“We need to be honest about where the president's numbers are now and the challenges we’re facing heading into the midterms. We need to pass both infrastructure and Build Back Better bills immediately and start selling them,” said Democratic strategist Josh Schwerin.
“And we need to be visibly working to solve the supply chain and inflation problems just like we continue to do with COVID. Voters think we’re not doing anything with our majority and we need to change that. We also can't keep losing rural areas 85-15 and hope to win elections. Something needs to change,” he added.
Some progressives fumed at moderates for holding up negotiations on Biden’s larger spending package. Meanwhile, centrist Sen. Joe ManchinJoe ManchinSchumer steps on the gas to move Biden agenda Overnight Health Care — Biden touts drug price push Biden points to drug prices in call for Senate social spending vote MORE (D-W.Va.) argued Wednesday that the Republican victories validated his concerns about moving too quickly.
The New York Times reported that the Virginia Democratic Party chairwoman needled Democrats in Washington for not passing legislation to help working families, while a senior Biden adviser pushed back against talking points from the Democratic Governors Association that cited the president's low popularity.
No one besides the candidates themselves wanted to see resounding Democratic victories in Virginia and New Jersey more than Biden. He even predicted a McAuliffe victory on Monday.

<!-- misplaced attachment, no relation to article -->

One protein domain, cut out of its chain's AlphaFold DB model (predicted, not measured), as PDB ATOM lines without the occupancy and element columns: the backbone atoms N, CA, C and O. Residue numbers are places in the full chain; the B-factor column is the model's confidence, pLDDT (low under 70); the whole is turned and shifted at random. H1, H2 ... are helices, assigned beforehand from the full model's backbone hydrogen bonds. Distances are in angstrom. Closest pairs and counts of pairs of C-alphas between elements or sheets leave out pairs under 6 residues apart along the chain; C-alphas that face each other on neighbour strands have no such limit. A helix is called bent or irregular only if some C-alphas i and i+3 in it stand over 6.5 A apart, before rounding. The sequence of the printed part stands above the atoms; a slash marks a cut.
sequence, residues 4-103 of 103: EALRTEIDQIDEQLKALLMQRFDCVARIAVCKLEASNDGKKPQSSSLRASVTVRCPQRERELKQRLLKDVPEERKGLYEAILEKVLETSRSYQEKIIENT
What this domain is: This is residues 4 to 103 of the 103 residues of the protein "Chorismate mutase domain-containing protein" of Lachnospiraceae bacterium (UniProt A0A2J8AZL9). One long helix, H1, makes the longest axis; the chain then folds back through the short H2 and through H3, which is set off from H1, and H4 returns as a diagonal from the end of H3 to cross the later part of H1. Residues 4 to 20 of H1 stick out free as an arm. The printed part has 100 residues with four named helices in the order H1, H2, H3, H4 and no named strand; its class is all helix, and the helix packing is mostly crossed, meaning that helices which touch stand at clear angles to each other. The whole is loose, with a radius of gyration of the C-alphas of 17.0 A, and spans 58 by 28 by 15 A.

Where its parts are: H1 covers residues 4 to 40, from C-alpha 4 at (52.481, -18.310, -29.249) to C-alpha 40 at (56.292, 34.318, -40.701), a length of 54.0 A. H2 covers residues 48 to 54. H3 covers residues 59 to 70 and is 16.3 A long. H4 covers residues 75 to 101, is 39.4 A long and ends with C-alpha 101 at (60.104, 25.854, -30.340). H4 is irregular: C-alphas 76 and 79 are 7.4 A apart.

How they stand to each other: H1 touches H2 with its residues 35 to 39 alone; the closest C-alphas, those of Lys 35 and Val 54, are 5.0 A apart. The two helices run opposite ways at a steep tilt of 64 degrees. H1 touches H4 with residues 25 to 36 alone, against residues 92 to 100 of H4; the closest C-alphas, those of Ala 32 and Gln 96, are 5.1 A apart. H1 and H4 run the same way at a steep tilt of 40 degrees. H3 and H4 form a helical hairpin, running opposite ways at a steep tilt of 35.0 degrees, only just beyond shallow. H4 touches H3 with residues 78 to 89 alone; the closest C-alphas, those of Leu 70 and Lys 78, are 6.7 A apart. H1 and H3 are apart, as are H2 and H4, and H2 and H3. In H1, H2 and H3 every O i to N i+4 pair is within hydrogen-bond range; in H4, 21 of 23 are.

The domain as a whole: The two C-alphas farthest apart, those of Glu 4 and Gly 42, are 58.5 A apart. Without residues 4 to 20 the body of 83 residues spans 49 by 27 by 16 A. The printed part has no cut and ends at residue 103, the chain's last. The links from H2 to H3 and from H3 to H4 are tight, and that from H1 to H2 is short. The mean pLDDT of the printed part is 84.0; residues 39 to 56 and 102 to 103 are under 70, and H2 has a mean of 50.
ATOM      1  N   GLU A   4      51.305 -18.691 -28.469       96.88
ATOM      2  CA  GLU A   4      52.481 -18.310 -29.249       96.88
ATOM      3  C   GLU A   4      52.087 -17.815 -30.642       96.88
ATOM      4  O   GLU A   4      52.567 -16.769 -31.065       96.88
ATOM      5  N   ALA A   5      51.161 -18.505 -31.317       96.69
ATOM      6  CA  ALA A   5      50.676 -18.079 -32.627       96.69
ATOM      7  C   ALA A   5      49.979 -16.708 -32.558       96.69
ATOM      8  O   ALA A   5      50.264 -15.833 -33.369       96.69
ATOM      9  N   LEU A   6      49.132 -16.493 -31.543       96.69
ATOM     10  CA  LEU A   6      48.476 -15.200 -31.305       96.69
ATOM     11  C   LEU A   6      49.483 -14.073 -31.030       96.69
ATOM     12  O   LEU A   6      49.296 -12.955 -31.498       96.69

Asked for his reaction to the results, Biden on Wednesday underscored the need to pass his domestic agenda, arguing it would ease the issues facing the public. Biden said he wished his agenda had passed before voters went to the polls Tuesday, but said he wasn’t sure it would have made a difference in the final result in Virginia.
“People want us to get things done,” Biden said. “And that’s why I am continuing to push very hard for the Democratic Party to move along and pass my infrastructure bill and my Build Back Better bill.”
Inside the White House on Wednesday, there was also a sense of frustration. One adviser acknowledged the disappointment.
“We know people are going to be saying that it’s our fault, but that can’t be farther from the truth,” the adviser said.
White House officials believe Tuesday’s results should add to the urgency of passing the Biden agenda.
Biden raised the stakes for the elections just last week during a closed-door meeting with House Democrats.
“We badly need a vote on both of these measures,” Biden said. “I don’t think it’s hyperbole to say that the House and Senate majorities and my presidency will be determined by what happens in the next week.”
Matt Bennett, executive vice president for public affairs at centrist Democratic think tank Third Way, said the results in both Virginia and New Jersey should serve as a “significant wake-up call” to Democrats to pass Biden’s agenda and effectively communicate how it helps middle-class Americans.
“People are just angry and unhappy and they take it out on the party in power, and that’s what they did,” Bennett said. “If we can’t address that, then we’re going to be in serious trouble in the midterms.”